Let me go one step further – NEVER send an email where the message contains anger, frustration, disappointment, disillusionment, or has the sole purpose of holding someone accountable for actions.   Write it, read it, think about it (I recommend 24 hours), and in the end if the feeling is still there get on the phone or walk over and deal with it.   I have a file full of email arguments that are great material for Dilbert, but would make you shake your head because they all involve executive level leaders.

If you are a leader and find yourself wanting to write one of these emails to your company/department – here is an alternative.

  1. Write the email
  2. Share it personally with your leadership team – what you see, why it frustrates you, and what you want to see.
  3. Ask for their input – Are your observations accurate?  What might you be missing?  What will it take to correct this?
  4. Listen
  5. Listen (this is an important step so I thought I would bring it up twice)
  6. Thank them for their input – and make a decision on next steps – If moving forward with a message to the organization is important, enlist the help of someone else to craft a message and agree (as a team) what the follow-up will be from everyone in the group.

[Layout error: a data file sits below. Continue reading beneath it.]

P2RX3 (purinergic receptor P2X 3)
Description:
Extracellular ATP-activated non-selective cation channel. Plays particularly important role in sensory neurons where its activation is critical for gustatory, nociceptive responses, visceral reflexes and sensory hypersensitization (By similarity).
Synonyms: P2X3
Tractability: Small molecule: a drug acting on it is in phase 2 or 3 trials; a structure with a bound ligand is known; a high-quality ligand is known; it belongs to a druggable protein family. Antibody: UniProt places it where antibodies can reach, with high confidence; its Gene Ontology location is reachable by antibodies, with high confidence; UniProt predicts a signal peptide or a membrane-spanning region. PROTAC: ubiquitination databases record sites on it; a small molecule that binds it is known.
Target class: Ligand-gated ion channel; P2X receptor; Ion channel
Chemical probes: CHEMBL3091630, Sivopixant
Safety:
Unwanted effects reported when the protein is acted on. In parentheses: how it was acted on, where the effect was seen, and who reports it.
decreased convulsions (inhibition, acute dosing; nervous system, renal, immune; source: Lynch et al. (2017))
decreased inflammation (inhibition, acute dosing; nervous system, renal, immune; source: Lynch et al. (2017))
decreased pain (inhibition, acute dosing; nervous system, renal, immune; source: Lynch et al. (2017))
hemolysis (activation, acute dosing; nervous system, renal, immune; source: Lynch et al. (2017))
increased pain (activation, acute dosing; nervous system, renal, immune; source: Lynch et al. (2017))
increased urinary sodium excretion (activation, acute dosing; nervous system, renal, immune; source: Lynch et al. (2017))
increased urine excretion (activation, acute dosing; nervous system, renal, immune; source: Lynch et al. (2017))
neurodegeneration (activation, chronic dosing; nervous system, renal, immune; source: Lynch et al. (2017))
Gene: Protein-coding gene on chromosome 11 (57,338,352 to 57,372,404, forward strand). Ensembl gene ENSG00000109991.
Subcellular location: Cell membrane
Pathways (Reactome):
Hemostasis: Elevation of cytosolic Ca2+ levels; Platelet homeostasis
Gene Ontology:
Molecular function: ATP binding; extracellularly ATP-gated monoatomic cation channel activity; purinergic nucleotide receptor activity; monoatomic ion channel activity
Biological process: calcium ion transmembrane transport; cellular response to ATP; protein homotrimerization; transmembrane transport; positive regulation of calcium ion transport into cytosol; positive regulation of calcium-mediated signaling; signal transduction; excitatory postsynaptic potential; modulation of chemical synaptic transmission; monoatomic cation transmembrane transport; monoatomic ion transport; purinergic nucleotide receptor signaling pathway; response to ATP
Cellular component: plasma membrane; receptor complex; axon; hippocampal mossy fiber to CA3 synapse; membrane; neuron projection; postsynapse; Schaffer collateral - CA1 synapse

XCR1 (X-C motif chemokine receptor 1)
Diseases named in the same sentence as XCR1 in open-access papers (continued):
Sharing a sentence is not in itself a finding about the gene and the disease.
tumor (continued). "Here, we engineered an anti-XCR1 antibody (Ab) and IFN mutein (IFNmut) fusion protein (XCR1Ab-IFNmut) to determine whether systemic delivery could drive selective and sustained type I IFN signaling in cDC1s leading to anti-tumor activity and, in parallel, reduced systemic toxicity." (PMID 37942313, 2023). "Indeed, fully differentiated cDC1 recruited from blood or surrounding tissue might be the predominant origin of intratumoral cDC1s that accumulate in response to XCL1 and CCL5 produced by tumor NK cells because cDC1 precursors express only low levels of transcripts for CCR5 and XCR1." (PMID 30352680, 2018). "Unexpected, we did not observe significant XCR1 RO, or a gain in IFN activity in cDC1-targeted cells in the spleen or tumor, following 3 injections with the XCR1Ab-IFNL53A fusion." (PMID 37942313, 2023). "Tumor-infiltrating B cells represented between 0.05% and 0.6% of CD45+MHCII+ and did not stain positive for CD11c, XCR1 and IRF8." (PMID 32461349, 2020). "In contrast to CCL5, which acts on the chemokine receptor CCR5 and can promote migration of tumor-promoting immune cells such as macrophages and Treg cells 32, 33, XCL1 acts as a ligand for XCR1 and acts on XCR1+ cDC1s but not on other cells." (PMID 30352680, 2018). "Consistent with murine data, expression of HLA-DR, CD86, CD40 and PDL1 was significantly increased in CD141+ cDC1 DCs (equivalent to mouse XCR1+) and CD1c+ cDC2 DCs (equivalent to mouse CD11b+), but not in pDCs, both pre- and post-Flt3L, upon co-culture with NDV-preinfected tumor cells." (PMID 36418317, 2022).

Correcting mistakes or redirecting the actions of many is important to the success of your organization.  But there is a right way and a wrong way to do it.  Emotionally charged emails are the wrong way.  stop it!  (see – no caps, and you still get the message)

B Players: 3 Things Leaders Can Do to Energize Them

Good News!  Getting B players more energized, engaged, and acting like an A player is not an expensive initiative.  The reality?  It will take a time commitment from leaders.  Here are three moves you can make today to raise the energy level and commitment of  your B players.

1.  Communicate, Communicate, Communicate: Leaders need to spend time monthly talking about the performance of the business, quarterly talking about the near term goals, and yearly reviewing the goals and vision for the business.  B’s are out there looking for leadership, some clear direction, authenticity, and something to get excited about – so give it to them!